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Legislating personhood: realising the right to support in exercising legal capacity

Published online by Cambridge University Press:  31 January 2014

Eilionoir Flynn*
Centre for Disability Law and Policy, National University of Ireland, Galway
Anna Arstein-Kerslake*
Centre for Disability Law and Policy, National University of Ireland, Galway


This paper examines the regulation of ‘personhood’ through the granting or denying of legal capacity. It explores the development of the concept of personhood through the lens of moral and political philosophy. It highlights the problem of upholding cognition as a prerequisite for personhood or the granting of legal capacity because it results in the exclusion of people with cognitive disabilities (intellectual, psycho-social, mental disabilities, and others). The United Nations Convention on the Rights of Persons with Disabilities (CRPD) challenges this notion by guaranteeing respect for the right to legal capacity for people with disabilities on an equal basis with others and in all areas of life (Article 12). The paper uses the CRPD to argue for a conception of personhood that is divorced from cognition and a corresponding recognition of legal capacity as a universal attribute that all persons possess. Finally, a support model for the exercise of legal capacity is proposed as a possible alternative to the existing models of substituted decision-making that deny legal capacity and impose outside decision-makers.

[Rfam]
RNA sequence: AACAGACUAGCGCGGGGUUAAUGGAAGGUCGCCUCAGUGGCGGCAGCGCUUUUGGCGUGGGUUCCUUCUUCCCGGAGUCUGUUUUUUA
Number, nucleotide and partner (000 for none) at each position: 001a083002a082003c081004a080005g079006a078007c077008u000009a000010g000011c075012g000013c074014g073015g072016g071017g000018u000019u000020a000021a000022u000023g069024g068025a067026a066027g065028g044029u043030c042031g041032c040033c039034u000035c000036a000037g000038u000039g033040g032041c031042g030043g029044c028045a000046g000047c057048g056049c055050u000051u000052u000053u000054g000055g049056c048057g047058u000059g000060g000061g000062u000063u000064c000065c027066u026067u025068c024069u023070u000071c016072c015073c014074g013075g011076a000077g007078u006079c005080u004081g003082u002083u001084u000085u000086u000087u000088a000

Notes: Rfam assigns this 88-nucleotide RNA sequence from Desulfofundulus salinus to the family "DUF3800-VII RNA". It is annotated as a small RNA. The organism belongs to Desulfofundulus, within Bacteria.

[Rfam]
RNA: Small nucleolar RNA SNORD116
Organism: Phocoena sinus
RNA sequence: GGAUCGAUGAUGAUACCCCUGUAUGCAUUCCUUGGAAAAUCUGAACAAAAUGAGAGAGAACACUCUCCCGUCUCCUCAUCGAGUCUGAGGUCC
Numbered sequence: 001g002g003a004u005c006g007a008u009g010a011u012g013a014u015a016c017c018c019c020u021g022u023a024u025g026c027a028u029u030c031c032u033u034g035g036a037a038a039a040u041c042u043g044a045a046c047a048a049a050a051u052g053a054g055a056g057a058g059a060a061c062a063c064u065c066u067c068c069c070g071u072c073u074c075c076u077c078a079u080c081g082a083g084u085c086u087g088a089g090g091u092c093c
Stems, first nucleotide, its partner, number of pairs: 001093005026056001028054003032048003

Copyright © Cambridge University Press 2014 

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